“Those you start the church with are not those you will grow the church with.”
When I first heard it I immediately dismissed it.
Teichert’s + Phillipps’ + DeVries’ + Jones’ + Johnson’s… Key couples who joined us early in starting Lake Hills.
I thought to myself, “You don’t know the people that are part of our core team.”
I also thought, “We are different. We are unique. We are committed to this together!”
I am so grateful for the families who joined us in the early pre-launch phase of starting our church. We couldn’t have started without Karl and Jenny Teichert, Todd and Diane Brooks, Mike and Val Davis, Tom and Jeanette Sheehan, Steve and Christine Jones, Ellen Smith, and a bunch of college students.
Yet as I think back about the early years of our church, many of those families were there for less than two years. I expected them to stay much longer. A few moved out of the area. A few went back to the church where we had met them. And some of them stayed with us!
As I reflect back on the experience of these “core families” leaving, from a relational standpoint, I wish they would have stayed with us. And yet, from a ministry standpoint, I realize that it was best for some of them to move on.
In the early weeks and months of starting a church, it’s natural to invite Christian friends to join you in the adventure. Each of them comes with their own expectations of what the new church will be like. Those expectations are built over time based on their previous church experience.
There is no way that a new church will ever succeed in meeting all the expectations of core team families. You can’t do it. And frankly, you ought to give up trying.
Don’t plant the church everyone else wants planted – plant the church God is calling you to plant!
In retrospect, I’m still grateful for the contributions those families made as we started Lake Hills Church. I only regret that I didn’t fully understand (and accept) the truth of those who had gone before me when they said: Those you start the church with are not those you will grow the church with.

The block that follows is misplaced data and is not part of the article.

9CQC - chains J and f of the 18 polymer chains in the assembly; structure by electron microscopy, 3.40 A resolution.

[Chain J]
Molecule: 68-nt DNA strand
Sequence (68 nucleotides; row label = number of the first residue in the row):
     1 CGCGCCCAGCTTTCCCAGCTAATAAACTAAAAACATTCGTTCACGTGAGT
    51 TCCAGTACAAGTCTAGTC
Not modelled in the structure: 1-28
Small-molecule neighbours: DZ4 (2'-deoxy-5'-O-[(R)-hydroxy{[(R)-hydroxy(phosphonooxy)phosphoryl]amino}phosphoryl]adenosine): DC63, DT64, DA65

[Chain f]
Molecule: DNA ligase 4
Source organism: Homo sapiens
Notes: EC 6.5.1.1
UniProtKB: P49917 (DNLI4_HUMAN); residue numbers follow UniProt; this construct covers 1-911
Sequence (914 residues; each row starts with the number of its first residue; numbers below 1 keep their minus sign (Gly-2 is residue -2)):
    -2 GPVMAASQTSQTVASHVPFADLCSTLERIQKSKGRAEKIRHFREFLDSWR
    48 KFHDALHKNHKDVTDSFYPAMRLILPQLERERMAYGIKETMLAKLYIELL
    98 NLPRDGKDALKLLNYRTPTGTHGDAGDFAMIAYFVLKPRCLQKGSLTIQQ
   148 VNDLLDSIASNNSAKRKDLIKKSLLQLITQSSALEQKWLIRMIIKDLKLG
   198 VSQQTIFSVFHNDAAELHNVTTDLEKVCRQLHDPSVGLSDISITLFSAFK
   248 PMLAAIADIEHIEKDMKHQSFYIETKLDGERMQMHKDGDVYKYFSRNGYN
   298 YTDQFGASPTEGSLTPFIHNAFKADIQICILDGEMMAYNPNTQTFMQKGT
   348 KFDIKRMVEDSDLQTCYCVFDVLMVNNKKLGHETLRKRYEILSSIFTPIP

Trusting the insights of other church planters in this area may have saved me from holding on to people too long.
Also – don’t be surprised by issues of agenda disharmony. In fact the first church in Jerusalem experienced several issues of agenda disharmony in its early years of development. In Acts 6, the issue was clearly a result of the expectations of a number of church members.
As I work with church planters today, I strongly encourage them not to refer to those who are joining them in planting a church as their “core group.” Instead, refer to them as a Launch Team. Here’s three reasons I recommend this:
1. If a Launch Team member leaves, it’s less emotionally destabilizing. People don’t over-react to a “core” family leaving in the same way they react to a “launch team” member leaving.
2. It’s natural for people to move on. You can actually help people to anticipate this by explaining, “Our launch team is here to help us get launched. Many of them will likely move on at some time or another. Let’s be grateful to them for helping us get launched.”
3. A “core group” member may expect that they will continue in a position of leadership. Inviting them to join a Launch Team that is disbanded after launching disciplemaking groups or public worship will reduce this expectation. It will also allow you to select church leaders based on evidence of biblical qualifications rather than any sense of entitilement associated with being an early member of your team. (see Developing Elders in a Church Plant)